Satyaprakash pushed him to start writing. It helped that Yogesh’s mother had inculcated a love for poetry in him at an early age. Subhadra Kumari Chauhan, in particular, was a favourite. “We then moved to a chawl in Oshiwara, owned by a sardarji. That chawl had many people from the film fraternity. That is where I met Gulshan Bawra — who wrote the song, Mere desh ki dharti sona ugle from Upkar (1967). He heard some of my writing and encouraged me to go meet people and pushed my work,” he says.

Yogesh got his first break as a lyricist with the film Sakhi Robin (1962), in which he wrote six songs and was paid Rs 25 — a higher amount compared to the Rs 15, which was paid to popular lyricists, including Indeevar. Yogesh’s lyrics Tum jo aa jao sung by Manna De became a huge hit, he even got the coveted 8-9 pm slot on Radio Ceylon. “That set the tone for me. I got simple, slice-of-life films. I always wrote the words to the set tune. I don’t think writers do that anymore,” he says.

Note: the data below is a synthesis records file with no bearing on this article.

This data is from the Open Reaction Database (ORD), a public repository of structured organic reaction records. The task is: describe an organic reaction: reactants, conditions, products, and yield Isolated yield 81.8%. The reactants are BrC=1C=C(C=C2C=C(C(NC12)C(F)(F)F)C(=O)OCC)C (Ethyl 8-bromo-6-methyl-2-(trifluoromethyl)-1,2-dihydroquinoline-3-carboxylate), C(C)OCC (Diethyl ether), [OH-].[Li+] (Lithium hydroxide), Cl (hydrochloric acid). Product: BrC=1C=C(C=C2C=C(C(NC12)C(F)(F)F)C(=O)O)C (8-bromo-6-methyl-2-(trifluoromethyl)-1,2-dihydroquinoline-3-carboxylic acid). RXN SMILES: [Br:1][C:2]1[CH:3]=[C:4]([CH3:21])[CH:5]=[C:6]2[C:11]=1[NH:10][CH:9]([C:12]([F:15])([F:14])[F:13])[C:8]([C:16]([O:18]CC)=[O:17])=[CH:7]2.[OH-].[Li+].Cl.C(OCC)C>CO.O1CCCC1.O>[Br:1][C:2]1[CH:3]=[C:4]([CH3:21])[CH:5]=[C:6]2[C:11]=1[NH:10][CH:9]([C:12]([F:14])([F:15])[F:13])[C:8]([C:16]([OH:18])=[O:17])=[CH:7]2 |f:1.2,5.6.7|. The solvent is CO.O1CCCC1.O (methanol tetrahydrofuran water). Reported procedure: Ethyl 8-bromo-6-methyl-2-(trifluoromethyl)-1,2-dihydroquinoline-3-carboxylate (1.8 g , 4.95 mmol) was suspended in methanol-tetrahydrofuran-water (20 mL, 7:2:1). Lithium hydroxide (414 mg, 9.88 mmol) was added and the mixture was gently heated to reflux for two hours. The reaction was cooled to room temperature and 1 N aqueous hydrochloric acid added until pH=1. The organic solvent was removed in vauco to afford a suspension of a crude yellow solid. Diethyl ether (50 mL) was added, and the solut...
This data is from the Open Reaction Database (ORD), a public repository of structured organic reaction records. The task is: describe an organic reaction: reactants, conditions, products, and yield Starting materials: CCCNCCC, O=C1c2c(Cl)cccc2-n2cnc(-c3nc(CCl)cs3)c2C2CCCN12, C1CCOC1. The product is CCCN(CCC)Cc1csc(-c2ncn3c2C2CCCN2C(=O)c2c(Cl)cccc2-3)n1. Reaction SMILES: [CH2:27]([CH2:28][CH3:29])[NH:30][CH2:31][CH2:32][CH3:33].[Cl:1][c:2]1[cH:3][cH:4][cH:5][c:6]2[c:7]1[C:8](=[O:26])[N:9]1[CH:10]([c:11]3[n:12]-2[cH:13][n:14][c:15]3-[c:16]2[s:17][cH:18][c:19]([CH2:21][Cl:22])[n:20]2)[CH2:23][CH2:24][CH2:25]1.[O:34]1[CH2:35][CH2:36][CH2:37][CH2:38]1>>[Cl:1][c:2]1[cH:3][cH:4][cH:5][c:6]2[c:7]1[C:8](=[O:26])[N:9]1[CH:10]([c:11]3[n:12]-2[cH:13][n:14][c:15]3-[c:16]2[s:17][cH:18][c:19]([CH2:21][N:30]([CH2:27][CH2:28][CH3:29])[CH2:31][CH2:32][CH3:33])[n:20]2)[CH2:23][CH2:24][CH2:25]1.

Yogesh’s last big release was Bewafa Sanam (1995), though he did write the songs for the blink-and-miss Prateeksha (2006).

The turning point in Yogesh’s life was a meeting with music director Salil Chowdhury, with whom he ended up collaborating on many projects. “Dada (Chowdhury) used Shailendra for his music. After Shailendra died, a producer came to me from Calcutta and I was called to Dada’s house. He gave me a tune and told me to write a song. He then went for a walk. I forgot the tune I was supposed to write the words for. In panic, I ran off. I was about to board the bus when it came back to me. I came back and finished the song. Dada liked it. That song was never used though,” he says, laughing. They worked on many films, including Anand, Sabse Bada Sukh (1972), Rajnigandha (1974), Chhoti Si Baat (1976).

Yogesh’s last big release was Bewafa Sanam (1995), though he did write the songs for the blink-and-miss Prateeksha (2006). “It’s been years that someone came to me to ask for songs. I wrote for some films in the late 1990s, but those films were never released. I think the industry and the people have forgotten me,” he says.